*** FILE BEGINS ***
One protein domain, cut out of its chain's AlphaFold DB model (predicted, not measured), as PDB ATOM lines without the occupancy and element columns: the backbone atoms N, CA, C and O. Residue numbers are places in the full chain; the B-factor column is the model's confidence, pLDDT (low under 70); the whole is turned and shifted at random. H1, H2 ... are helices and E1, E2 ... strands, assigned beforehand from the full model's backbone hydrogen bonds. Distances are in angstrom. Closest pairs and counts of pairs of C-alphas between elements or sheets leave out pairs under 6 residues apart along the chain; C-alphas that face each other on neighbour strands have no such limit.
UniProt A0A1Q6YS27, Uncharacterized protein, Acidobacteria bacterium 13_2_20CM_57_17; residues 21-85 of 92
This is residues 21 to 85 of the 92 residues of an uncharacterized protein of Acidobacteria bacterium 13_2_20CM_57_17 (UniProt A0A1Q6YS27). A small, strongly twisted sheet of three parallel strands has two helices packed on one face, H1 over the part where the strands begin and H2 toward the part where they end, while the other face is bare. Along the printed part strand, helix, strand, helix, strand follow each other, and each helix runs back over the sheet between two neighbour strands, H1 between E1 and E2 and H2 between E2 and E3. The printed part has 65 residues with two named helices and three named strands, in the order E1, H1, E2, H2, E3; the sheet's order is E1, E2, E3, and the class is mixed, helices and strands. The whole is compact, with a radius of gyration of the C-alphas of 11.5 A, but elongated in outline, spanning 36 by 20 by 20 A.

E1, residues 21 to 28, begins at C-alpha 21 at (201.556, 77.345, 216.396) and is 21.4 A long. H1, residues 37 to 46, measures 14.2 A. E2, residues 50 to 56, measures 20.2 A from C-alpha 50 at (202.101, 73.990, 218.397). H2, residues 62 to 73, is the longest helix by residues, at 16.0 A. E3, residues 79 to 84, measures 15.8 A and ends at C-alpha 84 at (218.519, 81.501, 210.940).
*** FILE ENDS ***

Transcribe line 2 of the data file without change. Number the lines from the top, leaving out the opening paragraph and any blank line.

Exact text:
This is residues 21 to 85 of the 92 residues of an uncharacterized protein of Acidobacteria bacterium 13_2_20CM_57_17 (UniProt A0A1Q6YS27). A small, strongly twisted sheet of three parallel strands has two helices packed on one face, H1 over the part where the strands begin and H2 toward the part where they end, while the other face is bare. Along the printed part strand, helix, strand, helix, strand follow each other, and each helix runs back over the sheet between two neighbour strands, H1 between E1 and E2 and H2 between E2 and E3. The printed part has 65 residues with two named helices and three named strands, in the order E1, H1, E2, H2, E3; the sheet's order is E1, E2, E3, and the class is mixed, helices and strands. The whole is compact, with a radius of gyration of the C-alphas of 11.5 A, but elongated in outline, spanning 36 by 20 by 20 A.